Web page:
Schonharting often is asked why Nordic Biotech doesn't just start its companies in the U.S. He cites the expense of the San Diego, San Francisco and New York areas as a major factor in that decision, but also takes into account the "robust biotech industry" in the Medicon Valley region "that has always been very product driven," he said.
For that reason, some U.S. companies actually have moved their operations to Copenhagen. All of Redwood City, Calif.-based Maxygen Inc.'s development programs are conducted through its Danish unit. And Princeton, N.J.-based Medarex Inc. spun out Copenhagen-based Genmab A/S in 1999.
"Medicon Valley represents a good place to operate, to do drug development," Schonharting said. "But the U.S. dominates the world of pharmaceuticals in every aspect otherwise. It's the No. 1 market for drugs, No. 1 for pharmaceutical partners. It's the No. 1 market in terms of capital markets, and it's probably the No. 1 market in terms of experienced management - people who have done it over and over again."
EU Concerned Over Biotech Flight
According to Wills Hughes-Wilson, of the Brussels, Belgium-based trade association Emerging Biopharmaceutical Enterprises, Europeans are increasingly concerned about losing the life sciences to the U.S. Addressing the problem is one of the Lisbon agenda's main objectives.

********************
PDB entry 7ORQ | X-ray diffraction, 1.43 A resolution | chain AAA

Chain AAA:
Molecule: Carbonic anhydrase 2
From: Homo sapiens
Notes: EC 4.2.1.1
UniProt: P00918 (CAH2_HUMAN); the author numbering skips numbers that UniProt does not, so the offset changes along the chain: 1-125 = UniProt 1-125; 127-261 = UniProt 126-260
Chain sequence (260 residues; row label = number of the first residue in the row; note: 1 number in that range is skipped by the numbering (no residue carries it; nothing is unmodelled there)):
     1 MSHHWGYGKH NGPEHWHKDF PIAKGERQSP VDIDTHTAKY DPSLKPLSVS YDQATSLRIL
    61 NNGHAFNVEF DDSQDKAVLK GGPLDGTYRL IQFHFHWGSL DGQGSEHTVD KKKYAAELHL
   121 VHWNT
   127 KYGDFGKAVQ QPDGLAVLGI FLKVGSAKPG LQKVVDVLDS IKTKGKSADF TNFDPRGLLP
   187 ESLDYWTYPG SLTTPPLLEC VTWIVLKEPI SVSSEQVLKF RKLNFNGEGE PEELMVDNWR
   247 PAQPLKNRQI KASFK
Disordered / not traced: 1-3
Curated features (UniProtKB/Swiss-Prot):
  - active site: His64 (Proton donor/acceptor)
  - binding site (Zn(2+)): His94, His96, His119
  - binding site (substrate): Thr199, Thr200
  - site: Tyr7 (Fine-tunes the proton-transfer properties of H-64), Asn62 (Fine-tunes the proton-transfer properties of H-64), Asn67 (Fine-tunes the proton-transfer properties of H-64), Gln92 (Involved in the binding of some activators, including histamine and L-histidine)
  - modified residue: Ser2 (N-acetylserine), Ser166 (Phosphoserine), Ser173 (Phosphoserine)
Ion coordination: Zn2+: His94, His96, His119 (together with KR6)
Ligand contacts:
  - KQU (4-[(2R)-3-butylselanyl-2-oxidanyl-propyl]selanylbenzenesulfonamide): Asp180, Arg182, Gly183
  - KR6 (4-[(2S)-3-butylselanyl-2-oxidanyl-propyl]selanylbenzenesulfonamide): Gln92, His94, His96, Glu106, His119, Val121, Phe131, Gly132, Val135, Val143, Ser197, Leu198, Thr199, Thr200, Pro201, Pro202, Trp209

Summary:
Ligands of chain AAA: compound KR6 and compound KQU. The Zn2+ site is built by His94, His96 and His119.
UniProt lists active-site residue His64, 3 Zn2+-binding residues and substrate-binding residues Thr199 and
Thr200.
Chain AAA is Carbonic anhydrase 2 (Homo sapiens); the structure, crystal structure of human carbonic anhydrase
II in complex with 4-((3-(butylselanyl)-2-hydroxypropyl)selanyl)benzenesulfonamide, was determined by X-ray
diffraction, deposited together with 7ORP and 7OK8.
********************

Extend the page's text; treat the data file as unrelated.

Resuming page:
"Back in 2000, the heads of government of the European Union member states pledged to try and put together an agenda to make Europe the most competitive knowledge economy by the year 2010," she told BioWorld Today. "Now obviously that requires a lot of different elements to support investment and research and development to counteract the brain drain and to counteract company relocations."
While Europe has good academic research, Hughes-Wilson asks, "Where's the long-term financing?"
The problem with Europe, she said, is that the capital markets are fragmented, and the European Union has 25 different countries with 25 different budgets and 25 different governments. Like Florida and other U.S. states, European countries try incentives to attract the biotech industry, but eventually, those companies will need to access a larger market - and that often means the U.S.
"You could have the most wonderful tax breaks and incentives and so forth," she said, "but if there would be no market for your product, those incentives would mean nothing."